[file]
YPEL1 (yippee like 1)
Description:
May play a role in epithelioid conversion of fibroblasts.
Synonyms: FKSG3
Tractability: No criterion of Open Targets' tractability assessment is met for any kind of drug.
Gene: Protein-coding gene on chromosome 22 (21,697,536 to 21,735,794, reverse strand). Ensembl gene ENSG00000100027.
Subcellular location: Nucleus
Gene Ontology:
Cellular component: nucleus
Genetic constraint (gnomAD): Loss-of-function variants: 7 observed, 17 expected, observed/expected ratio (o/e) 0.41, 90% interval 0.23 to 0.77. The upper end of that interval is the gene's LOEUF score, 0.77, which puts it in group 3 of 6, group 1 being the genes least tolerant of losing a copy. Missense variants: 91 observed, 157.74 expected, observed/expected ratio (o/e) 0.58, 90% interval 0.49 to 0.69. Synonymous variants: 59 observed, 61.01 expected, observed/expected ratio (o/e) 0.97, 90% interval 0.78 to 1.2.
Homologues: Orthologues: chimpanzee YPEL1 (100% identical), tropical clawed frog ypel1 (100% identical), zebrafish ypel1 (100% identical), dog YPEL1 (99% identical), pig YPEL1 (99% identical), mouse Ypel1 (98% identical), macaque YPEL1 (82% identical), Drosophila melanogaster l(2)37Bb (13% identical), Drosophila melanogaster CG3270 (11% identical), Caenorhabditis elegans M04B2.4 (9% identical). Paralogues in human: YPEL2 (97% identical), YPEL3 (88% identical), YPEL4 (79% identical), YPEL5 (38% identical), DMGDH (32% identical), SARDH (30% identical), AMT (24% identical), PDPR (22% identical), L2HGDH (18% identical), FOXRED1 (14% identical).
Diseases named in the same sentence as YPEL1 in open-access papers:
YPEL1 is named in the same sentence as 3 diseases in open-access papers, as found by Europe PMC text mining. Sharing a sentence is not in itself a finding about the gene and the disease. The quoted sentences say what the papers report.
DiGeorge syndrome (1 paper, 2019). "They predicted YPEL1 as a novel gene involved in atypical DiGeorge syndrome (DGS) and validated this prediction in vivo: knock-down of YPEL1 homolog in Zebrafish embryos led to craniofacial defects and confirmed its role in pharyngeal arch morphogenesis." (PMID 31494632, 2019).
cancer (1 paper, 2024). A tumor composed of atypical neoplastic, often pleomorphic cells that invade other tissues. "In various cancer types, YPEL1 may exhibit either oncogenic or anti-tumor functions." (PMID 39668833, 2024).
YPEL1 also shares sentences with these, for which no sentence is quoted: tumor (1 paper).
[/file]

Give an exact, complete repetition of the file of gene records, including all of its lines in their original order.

YPEL1 (yippee like 1)
Description:
May play a role in epithelioid conversion of fibroblasts.
Synonyms: FKSG3
Tractability: No criterion of Open Targets' tractability assessment is met for any kind of drug.
Gene: Protein-coding gene on chromosome 22 (21,697,536 to 21,735,794, reverse strand). Ensembl gene ENSG00000100027.
Subcellular location: Nucleus
Gene Ontology:
Cellular component: nucleus
Genetic constraint (gnomAD): Loss-of-function variants: 7 observed, 17 expected, observed/expected ratio (o/e) 0.41, 90% interval 0.23 to 0.77. The upper end of that interval is the gene's LOEUF score, 0.77, which puts it in group 3 of 6, group 1 being the genes least tolerant of losing a copy. Missense variants: 91 observed, 157.74 expected, observed/expected ratio (o/e) 0.58, 90% interval 0.49 to 0.69. Synonymous variants: 59 observed, 61.01 expected, observed/expected ratio (o/e) 0.97, 90% interval 0.78 to 1.2.
Homologues: Orthologues: chimpanzee YPEL1 (100% identical), tropical clawed frog ypel1 (100% identical), zebrafish ypel1 (100% identical), dog YPEL1 (99% identical), pig YPEL1 (99% identical), mouse Ypel1 (98% identical), macaque YPEL1 (82% identical), Drosophila melanogaster l(2)37Bb (13% identical), Drosophila melanogaster CG3270 (11% identical), Caenorhabditis elegans M04B2.4 (9% identical). Paralogues in human: YPEL2 (97% identical), YPEL3 (88% identical), YPEL4 (79% identical), YPEL5 (38% identical), DMGDH (32% identical), SARDH (30% identical), AMT (24% identical), PDPR (22% identical), L2HGDH (18% identical), FOXRED1 (14% identical).
Diseases named in the same sentence as YPEL1 in open-access papers:
YPEL1 is named in the same sentence as 3 diseases in open-access papers, as found by Europe PMC text mining. Sharing a sentence is not in itself a finding about the gene and the disease. The quoted sentences say what the papers report.
DiGeorge syndrome (1 paper, 2019). "They predicted YPEL1 as a novel gene involved in atypical DiGeorge syndrome (DGS) and validated this prediction in vivo: knock-down of YPEL1 homolog in Zebrafish embryos led to craniofacial defects and confirmed its role in pharyngeal arch morphogenesis." (PMID 31494632, 2019).
cancer (1 paper, 2024). A tumor composed of atypical neoplastic, often pleomorphic cells that invade other tissues. "In various cancer types, YPEL1 may exhibit either oncogenic or anti-tumor functions." (PMID 39668833, 2024).
YPEL1 also shares sentences with these, for which no sentence is quoted: tumor (1 paper).